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Archbishop Hubert Constant, OMI: 1931-2011
30/09/2011 Haiti

On the morning of September 23, 2011, Archbishop-emeritus Hubert CONSTANT of Cap-Haïtien, Haiti, died at a hospital in Port-au-Prince. He had entered the hospital on September 10 to be treated for a heart condition and had been released on September 21.

Archbishop Constant was born in 1931 and pronounced his first vows as an Oblate in 1955. He was ordained a priest in 1958. Pope John Paul II called him to shepherd the newly formed diocese of Fort-Liberté in 1991 where he served until his appointment to the archdiocese of Cap- Haïtien in 2003. He retired in 2008.

Before becoming a bishop, he had a wealth of experience as pastor, teacher, administrator and religious leader. After his ordination to the priesthood, he served in parishes in the dioceses of Cap-Haïtien, Les Cayes and Port-au- Prince. He was teacher and later director of the Saint-Eugène de Mazenod minor seminary in Camp-Perrin and then director of the “College Saint-Jean” in Les Cayes (1979-1981). In 1981, he became the first Haitian-born Provincial of the then Vice-Province of Haiti, serving two three-year terms in that capacity. He was subsequently superior of the Oblate scholasticate for four years before his appointment as bishop of Fort-Liberté. From 1999 until 2005, he also served as president of the Haitian Bishops’ Conference.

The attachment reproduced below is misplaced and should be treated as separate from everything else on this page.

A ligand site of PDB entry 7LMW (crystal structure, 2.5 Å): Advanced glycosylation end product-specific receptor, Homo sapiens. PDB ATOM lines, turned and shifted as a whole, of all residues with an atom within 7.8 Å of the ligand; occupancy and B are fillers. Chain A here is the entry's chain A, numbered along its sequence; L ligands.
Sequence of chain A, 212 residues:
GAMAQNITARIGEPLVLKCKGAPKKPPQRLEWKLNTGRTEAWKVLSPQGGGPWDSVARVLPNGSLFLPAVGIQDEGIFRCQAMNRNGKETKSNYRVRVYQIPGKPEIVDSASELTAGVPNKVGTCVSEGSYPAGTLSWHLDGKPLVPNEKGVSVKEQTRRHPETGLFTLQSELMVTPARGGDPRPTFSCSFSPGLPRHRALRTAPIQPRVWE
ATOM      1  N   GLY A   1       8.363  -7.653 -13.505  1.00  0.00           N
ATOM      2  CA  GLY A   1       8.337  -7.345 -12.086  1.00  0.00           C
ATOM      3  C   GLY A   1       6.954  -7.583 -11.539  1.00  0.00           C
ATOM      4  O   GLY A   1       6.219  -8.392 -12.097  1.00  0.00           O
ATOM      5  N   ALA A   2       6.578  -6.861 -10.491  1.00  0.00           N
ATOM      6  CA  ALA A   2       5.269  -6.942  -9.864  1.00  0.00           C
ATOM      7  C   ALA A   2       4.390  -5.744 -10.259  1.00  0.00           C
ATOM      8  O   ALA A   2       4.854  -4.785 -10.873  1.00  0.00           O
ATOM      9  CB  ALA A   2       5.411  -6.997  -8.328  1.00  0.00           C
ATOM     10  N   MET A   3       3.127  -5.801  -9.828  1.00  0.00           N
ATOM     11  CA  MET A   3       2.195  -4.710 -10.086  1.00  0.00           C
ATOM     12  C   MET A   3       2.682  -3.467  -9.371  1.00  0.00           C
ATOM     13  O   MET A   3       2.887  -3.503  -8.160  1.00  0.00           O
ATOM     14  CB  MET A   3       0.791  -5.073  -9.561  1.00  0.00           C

During the 2004 uprising against the regime of then President Jean-Bertrand Aristide, Archbishop Constant was the spokesperson for the Catholic Bishops of Haiti in calling for calm and respect for human lives. At that time, he wrote: “It is not the place of the Church to say which actions should be undertaken.” He added: “But something must urgently be done to stop the violence… The bloodshed has already begun.”

The appeal also contained an exhortation to all Haitians: “to respect the life of each human being, the moral integrity of the people, everyone's right to liberty, true information, and the constitutional right to express themselves and demonstrate in a respectful and peaceful manner.”

In November of 2004, he addressed the General Assembly of the Conference of Bishops of France. He told them: “One painful thing that I would like to mention is the condition of so many children reduced to dehumanizing living conditions. Who are they? Street children, children who live as servants, girls and increasingly many younger girls who are used in prostitution circles, children used for the sale of drugs or as objects of shady transactions at the Dominican border. In the midst of this disorder, one wonders where the future of our families is. How will the children, the young people and the adults of today discover tomorrow a sense of duty and responsibility?

“Our heart still bleeds to see these situations of insecurity, impunity, corruption, of excessive exploitation for money and power, and the masquerade of justice continue in our country”